On Wednesday, I checked out of the Hickory Grove Motor Inn (leaving behind an audio book for the friendly women behind the front desk).  Be forewarned – it is advisable to make hotel reservations far in advance of your trip.  Cooperstown is quite small (around 2000 people) and there aren’t too many large cities in the area.  Why this location?  Because of the since-descredited story that civil war general Abner Doubleday invented the game in a nearby cow pasture.

On the way back west, I saw a sign for Niagara Falls.  It was only about 15 miles out of the way, so I decided to go there.  I wasn’t really expecting very much.  After all, it’s just a bunch of water going over a hill, right?  Wow, I was very impressed.  If you go to Niagara Falls, make sure to go to the Canadian side.  You get a much better view from the Canadian side – you’re looking at the Falls from in front of them instead of a more awkward angle on the US side.  I could have spent more time there (and a few years later, did spend more time there with my wife), but I had a long drive to complete.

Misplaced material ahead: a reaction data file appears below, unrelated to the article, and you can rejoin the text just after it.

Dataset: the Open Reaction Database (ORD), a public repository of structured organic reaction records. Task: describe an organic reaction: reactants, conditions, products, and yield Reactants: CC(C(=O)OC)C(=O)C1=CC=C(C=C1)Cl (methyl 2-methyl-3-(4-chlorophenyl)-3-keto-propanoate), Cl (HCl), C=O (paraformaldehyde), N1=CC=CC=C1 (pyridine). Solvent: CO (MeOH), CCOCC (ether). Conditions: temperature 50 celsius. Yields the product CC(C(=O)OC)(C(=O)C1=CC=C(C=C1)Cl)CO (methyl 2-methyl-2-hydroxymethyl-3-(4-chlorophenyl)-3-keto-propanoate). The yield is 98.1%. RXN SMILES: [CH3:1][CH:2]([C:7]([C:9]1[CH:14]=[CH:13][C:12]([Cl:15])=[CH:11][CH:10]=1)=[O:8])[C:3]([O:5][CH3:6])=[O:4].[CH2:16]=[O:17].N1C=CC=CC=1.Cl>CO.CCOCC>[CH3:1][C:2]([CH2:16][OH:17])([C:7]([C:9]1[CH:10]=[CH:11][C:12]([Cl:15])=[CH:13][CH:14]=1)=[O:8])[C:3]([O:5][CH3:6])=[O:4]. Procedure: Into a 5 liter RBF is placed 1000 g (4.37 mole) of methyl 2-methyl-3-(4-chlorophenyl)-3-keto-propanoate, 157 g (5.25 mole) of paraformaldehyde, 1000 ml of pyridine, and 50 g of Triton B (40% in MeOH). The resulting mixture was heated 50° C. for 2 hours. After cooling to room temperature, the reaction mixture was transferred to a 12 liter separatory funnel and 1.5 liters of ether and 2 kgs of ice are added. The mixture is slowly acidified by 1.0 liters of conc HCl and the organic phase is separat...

At the end of the day, I found myself back in Ohio – this time in Sandusky.  Sandusky is home to Cedar Point amusement park.  This was my first exposure to Cedar Point, and I was completely blown away (full review here).  Regardless of what type of roller coaster you like, they probably have it.  I was there on a Thursday and Friday, when crowds were pretty reasonable.

All good things eventually come to an end, and I hit the road on Friday afternoon and arrived back home in Illinois very late that night – just in time to attend my niece’s college graduation the next day.